California is in the midst of a critical nursing shortage in many parts of the state, according to 2018 research conducted by the Healthforce Center at the University of California San Francisco. Significant shortages are projected for the Central Coast, San Francisco Bay, and Central Valley regions.
Not surprising, the RNs remain the largest licensed health profession in California, at 4,000 professionals. According to the Healthforce Center, experience in specialized care remains one of the major concerns about nursing shortages. While there are enough new graduates to replace open positions, many times, graduates do not possess the skills or education of those they are replacing, thus highlighting the need for nurses who hold advanced degrees, such as the Doctor of Nursing Practice (DNP).
Fortunately, many California RNs are rising to the occasion and pursuing advanced levels of education to satisfy the growing need in California. For example, 2017 statistics from the California Health Foundation reveal that the supply of advanced practice registered nurses (APRNs) in the Golden State has risen steadily in recent years, with many showing double-digit growth since between 2012 and 2016:
- Nurse Anesthetists: 15.1%
- Nurse-Midwives: $3.8%
- Nurse Practitioners: 21.2%
While the MSN remains the minimum educational requirement to become an APRN, many nurses are choosing to pursue the DNP to broaden their professional opportunities and boost their earning potential.
According to the 2018 Advance Healthcare Network salary survey, California led the nation for its pay of nurse practitioners, with an average, full-time salary of $106,000. The same salary also revealed that nurse practitioners with a DNP earn about 7% more their MSN counterparts.
Statewide Salary Data for DNP-Educated APNs and More in California
DNP-educated nurses in all their various roles are consistently recognized for earning top salaries (California Employment Development Department, 2018):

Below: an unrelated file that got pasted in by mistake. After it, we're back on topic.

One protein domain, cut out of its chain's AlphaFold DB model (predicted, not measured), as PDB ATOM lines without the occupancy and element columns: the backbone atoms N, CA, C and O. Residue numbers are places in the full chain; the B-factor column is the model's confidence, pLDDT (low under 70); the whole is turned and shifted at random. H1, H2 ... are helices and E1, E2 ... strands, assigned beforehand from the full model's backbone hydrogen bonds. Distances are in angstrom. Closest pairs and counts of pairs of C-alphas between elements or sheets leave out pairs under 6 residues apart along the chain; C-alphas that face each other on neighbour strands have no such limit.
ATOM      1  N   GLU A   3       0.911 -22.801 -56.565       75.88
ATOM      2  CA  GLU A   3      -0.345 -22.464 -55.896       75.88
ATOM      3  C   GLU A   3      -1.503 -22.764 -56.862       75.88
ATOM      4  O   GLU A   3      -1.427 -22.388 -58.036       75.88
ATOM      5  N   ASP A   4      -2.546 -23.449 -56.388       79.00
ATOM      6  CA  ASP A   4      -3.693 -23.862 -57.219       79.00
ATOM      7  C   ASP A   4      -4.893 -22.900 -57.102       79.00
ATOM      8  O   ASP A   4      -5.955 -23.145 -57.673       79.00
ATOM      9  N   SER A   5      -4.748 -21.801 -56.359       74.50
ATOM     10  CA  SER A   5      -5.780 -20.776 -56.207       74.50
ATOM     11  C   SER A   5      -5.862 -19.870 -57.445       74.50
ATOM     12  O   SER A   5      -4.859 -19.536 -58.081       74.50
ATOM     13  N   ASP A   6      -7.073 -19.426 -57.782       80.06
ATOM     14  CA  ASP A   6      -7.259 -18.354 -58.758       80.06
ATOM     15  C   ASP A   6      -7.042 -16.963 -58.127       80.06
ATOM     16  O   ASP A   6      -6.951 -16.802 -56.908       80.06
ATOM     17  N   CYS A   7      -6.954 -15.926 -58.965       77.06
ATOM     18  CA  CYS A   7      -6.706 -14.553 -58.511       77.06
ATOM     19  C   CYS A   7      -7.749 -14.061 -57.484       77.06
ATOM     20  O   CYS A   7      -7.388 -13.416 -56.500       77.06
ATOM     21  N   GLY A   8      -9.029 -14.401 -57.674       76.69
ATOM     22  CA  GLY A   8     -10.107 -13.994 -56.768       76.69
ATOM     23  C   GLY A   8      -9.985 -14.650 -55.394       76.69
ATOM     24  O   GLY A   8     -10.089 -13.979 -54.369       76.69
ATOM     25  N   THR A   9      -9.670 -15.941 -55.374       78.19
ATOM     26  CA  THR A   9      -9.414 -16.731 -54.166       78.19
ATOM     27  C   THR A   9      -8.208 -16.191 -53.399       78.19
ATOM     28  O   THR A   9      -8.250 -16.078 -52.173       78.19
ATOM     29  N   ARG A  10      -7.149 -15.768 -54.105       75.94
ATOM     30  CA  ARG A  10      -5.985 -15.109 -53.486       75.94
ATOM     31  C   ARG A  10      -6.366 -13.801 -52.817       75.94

- Nurse-Midwives – $175,310-$198,050
- Nurse Administrators and Executives – $153,740-$200,340
- Nurse Practitioners – $155,780-$191,090
Salaries for DNP-Educated Nurses in the Major Cities of California
The California Employment Development Department provides salary information for DNP-educated advanced nursing professionals in the state’s most populated cities (2018):
- Los Angeles – $164,570-$188,520
- San Francisco – $186,570-$203,230
Nurse Administrators and Executives:
- San Francisco – $171,540+
- Sacramento – $156,820-$198,780
- Los Angeles – $149,640-$190,570
- San Diego – $151,270-$197,680
- San Diego: $125,680-$167,250
- San Francisco: $135,390-$181,260
- Sacramento: $124,060-$153,020
- San Francisco – $182,880+
- Los Angeles – $161,640-$194,180
- Sacramento – $156,930-$191,010
- San Diego – $131,500-$157,090
An Overview of Hourly Wages for California’s DNP-Educated Nurses
A 2019 Medscape Compensation Report found that 78% of APRNs are paid overtime, which highlights that these professionals are most often paid an hourly wage. It’s therefore beneficial to also view wages for these professionals on an hourly basis to account for overtime opportunities that can dramatically supplement pay.
The California Employment Development Department provides hourly wages for DPN-educated nursing professionals, as of 2018:
- Nurse-Midwives: $84.28-$95.22
- Nurse Practitioners: $74.89-$91.87
- Nurse Administrators and Executives: $73.91-$96.32
Salary and employment data compiled by the California Employment Development Department in May of 2018 – (https://www.labormarketinfo.edd.ca.gov/). Salary data represents state and MSA (Metropolitan Statistical Area) average and median earnings for the occupations listed and includes workers at all levels of education and experience. This data does not represent starting salaries. Employment conditions in your area may vary.
All salary and job growth data accessed in December 2019.
This page includes salaries that fall within the 75th and 90th percentiles for each nursing role to account for the fact that DNP-educated nurses are recognized as earning more than master’s-prepared nurses in the same roles.